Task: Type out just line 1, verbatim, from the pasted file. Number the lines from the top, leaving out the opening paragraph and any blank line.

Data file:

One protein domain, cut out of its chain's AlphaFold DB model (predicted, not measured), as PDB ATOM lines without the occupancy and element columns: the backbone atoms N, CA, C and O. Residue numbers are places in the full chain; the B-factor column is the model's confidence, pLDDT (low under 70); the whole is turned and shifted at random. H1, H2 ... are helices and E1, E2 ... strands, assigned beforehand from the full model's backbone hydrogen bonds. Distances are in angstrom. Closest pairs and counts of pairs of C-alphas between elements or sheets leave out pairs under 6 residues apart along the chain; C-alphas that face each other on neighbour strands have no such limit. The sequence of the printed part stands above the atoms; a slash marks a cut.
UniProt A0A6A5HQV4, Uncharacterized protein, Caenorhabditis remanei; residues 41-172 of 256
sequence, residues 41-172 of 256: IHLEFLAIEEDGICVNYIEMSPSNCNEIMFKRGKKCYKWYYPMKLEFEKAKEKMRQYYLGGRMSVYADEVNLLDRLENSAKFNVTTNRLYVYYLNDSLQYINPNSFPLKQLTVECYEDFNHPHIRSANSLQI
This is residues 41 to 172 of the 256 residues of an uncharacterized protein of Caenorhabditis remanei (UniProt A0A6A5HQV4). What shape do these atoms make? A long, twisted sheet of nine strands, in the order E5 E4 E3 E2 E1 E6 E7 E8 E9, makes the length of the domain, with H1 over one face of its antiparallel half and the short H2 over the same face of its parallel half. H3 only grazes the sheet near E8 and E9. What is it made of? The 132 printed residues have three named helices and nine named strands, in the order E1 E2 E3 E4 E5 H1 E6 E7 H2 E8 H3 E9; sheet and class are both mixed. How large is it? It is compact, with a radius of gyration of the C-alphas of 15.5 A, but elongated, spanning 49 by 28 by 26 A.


UniProt A0A6A5HQV4, Uncharacterized protein, Caenorhabditis remanei; residues 41-172 of 256